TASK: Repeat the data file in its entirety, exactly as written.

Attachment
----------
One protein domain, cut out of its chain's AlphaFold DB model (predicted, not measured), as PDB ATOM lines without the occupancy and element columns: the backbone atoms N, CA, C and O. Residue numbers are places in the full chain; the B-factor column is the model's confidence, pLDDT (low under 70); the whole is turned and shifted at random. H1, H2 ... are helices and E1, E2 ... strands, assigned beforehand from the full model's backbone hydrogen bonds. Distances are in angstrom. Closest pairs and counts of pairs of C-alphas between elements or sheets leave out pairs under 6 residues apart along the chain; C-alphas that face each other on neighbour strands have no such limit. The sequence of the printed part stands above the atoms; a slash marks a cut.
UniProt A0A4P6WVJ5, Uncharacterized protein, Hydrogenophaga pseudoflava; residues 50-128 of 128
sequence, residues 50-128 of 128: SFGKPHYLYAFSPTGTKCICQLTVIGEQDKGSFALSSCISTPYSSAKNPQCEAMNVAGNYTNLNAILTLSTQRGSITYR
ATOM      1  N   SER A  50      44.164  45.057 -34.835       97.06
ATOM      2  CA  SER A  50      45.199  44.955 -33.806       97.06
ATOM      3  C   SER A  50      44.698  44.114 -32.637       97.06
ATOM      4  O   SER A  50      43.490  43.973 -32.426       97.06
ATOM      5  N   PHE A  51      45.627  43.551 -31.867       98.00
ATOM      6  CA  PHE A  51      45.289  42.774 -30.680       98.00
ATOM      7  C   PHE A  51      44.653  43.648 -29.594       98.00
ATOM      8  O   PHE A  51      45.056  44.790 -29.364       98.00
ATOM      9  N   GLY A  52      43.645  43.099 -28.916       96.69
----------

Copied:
One protein domain, cut out of its chain's AlphaFold DB model (predicted, not measured), as PDB ATOM lines without the occupancy and element columns: the backbone atoms N, CA, C and O. Residue numbers are places in the full chain; the B-factor column is the model's confidence, pLDDT (low under 70); the whole is turned and shifted at random. H1, H2 ... are helices and E1, E2 ... strands, assigned beforehand from the full model's backbone hydrogen bonds. Distances are in angstrom. Closest pairs and counts of pairs of C-alphas between elements or sheets leave out pairs under 6 residues apart along the chain; C-alphas that face each other on neighbour strands have no such limit. The sequence of the printed part stands above the atoms; a slash marks a cut.
UniProt A0A4P6WVJ5, Uncharacterized protein, Hydrogenophaga pseudoflava; residues 50-128 of 128
sequence, residues 50-128 of 128: SFGKPHYLYAFSPTGTKCICQLTVIGEQDKGSFALSSCISTPYSSAKNPQCEAMNVAGNYTNLNAILTLSTQRGSITYR
ATOM      1  N   SER A  50      44.164  45.057 -34.835       97.06
ATOM      2  CA  SER A  50      45.199  44.955 -33.806       97.06
ATOM      3  C   SER A  50      44.698  44.114 -32.637       97.06
ATOM      4  O   SER A  50      43.490  43.973 -32.426       97.06
ATOM      5  N   PHE A  51      45.627  43.551 -31.867       98.00
ATOM      6  CA  PHE A  51      45.289  42.774 -30.680       98.00
ATOM      7  C   PHE A  51      44.653  43.648 -29.594       98.00
ATOM      8  O   PHE A  51      45.056  44.790 -29.364       98.00
ATOM      9  N   GLY A  52      43.645  43.099 -28.916       96.69